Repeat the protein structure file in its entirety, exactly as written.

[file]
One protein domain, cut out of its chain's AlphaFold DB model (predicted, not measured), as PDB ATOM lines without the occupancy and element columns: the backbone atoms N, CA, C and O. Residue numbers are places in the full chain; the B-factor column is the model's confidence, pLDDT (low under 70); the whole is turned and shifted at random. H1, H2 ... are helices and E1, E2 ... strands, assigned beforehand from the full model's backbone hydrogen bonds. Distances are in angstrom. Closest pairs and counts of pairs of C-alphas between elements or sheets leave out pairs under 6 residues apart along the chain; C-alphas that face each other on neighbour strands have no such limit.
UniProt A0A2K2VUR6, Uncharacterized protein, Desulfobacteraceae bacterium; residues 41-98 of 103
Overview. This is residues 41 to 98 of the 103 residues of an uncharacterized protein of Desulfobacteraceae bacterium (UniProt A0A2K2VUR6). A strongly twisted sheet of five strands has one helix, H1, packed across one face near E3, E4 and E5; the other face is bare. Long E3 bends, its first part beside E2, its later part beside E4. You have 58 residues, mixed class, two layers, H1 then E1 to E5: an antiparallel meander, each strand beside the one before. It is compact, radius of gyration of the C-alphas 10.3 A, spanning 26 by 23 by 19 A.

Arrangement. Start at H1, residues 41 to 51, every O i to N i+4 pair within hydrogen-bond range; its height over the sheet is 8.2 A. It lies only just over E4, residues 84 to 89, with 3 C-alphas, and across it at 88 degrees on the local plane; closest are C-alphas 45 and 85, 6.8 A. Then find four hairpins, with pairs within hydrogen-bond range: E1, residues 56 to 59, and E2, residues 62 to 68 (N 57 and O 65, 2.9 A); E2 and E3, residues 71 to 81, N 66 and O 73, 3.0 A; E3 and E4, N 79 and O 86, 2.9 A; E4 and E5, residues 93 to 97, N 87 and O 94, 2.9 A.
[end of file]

One protein domain, cut out of its chain's AlphaFold DB model (predicted, not measured), as PDB ATOM lines without the occupancy and element columns: the backbone atoms N, CA, C and O. Residue numbers are places in the full chain; the B-factor column is the model's confidence, pLDDT (low under 70); the whole is turned and shifted at random. H1, H2 ... are helices and E1, E2 ... strands, assigned beforehand from the full model's backbone hydrogen bonds. Distances are in angstrom. Closest pairs and counts of pairs of C-alphas between elements or sheets leave out pairs under 6 residues apart along the chain; C-alphas that face each other on neighbour strands have no such limit.
UniProt A0A2K2VUR6, Uncharacterized protein, Desulfobacteraceae bacterium; residues 41-98 of 103
Overview. This is residues 41 to 98 of the 103 residues of an uncharacterized protein of Desulfobacteraceae bacterium (UniProt A0A2K2VUR6). A strongly twisted sheet of five strands has one helix, H1, packed across one face near E3, E4 and E5; the other face is bare. Long E3 bends, its first part beside E2, its later part beside E4. You have 58 residues, mixed class, two layers, H1 then E1 to E5: an antiparallel meander, each strand beside the one before. It is compact, radius of gyration of the C-alphas 10.3 A, spanning 26 by 23 by 19 A.

Arrangement. Start at H1, residues 41 to 51, every O i to N i+4 pair within hydrogen-bond range; its height over the sheet is 8.2 A. It lies only just over E4, residues 84 to 89, with 3 C-alphas, and across it at 88 degrees on the local plane; closest are C-alphas 45 and 85, 6.8 A. Then find four hairpins, with pairs within hydrogen-bond range: E1, residues 56 to 59, and E2, residues 62 to 68 (N 57 and O 65, 2.9 A); E2 and E3, residues 71 to 81, N 66 and O 73, 3.0 A; E3 and E4, N 79 and O 86, 2.9 A; E4 and E5, residues 93 to 97, N 87 and O 94, 2.9 A.